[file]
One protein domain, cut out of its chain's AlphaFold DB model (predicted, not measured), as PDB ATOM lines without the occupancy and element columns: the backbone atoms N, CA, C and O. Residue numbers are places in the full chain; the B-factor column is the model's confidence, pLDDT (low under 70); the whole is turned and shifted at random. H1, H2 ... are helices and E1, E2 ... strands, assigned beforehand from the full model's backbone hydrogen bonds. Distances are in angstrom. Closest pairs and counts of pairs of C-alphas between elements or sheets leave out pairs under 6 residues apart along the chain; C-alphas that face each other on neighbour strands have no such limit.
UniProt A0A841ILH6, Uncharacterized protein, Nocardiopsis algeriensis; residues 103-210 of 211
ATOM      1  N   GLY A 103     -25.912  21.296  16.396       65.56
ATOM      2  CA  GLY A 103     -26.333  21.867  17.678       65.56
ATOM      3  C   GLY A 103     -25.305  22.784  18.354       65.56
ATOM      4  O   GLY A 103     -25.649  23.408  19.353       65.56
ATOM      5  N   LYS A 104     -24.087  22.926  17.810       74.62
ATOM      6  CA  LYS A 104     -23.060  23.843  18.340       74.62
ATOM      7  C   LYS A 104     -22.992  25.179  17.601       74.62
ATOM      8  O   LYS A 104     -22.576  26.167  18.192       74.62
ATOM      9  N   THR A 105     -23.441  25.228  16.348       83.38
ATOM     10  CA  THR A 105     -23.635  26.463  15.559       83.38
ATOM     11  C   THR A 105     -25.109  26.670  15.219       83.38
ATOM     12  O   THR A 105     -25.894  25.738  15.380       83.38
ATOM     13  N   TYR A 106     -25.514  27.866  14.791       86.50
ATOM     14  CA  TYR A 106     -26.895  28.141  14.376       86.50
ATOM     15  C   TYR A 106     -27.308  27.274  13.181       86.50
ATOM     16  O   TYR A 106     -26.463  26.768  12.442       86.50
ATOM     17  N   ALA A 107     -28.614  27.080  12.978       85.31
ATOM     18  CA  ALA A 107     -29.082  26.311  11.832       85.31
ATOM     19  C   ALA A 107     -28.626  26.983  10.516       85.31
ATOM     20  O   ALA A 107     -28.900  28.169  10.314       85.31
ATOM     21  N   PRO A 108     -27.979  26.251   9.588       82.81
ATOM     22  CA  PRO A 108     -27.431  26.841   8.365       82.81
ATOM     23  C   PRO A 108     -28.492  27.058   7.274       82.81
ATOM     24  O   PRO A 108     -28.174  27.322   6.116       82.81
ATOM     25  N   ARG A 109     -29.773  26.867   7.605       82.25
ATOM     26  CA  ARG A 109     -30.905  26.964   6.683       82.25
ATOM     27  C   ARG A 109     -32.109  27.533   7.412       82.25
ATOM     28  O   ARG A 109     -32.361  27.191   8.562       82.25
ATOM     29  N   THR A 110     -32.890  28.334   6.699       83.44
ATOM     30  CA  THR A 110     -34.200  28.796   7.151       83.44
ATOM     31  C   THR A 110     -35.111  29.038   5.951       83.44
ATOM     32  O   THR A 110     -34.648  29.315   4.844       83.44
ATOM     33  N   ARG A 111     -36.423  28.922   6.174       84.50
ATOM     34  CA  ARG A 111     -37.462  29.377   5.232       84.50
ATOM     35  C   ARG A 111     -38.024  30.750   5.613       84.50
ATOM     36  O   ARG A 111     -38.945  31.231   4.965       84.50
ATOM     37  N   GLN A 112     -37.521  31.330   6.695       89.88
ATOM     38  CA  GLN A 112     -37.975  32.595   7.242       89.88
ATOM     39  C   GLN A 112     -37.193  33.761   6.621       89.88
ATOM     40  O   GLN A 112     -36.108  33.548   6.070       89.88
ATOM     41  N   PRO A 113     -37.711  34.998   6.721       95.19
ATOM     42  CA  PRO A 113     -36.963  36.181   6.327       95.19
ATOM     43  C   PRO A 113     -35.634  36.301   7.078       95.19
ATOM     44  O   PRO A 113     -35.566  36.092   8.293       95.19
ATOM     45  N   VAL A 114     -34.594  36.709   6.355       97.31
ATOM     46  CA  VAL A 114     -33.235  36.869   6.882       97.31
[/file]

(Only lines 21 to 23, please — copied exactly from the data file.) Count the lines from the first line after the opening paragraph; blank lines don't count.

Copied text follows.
ATOM     20  O   ALA A 107     -28.900  28.169  10.314       85.31
ATOM     21  N   PRO A 108     -27.979  26.251   9.588       82.81
ATOM     22  CA  PRO A 108     -27.431  26.841   8.365       82.81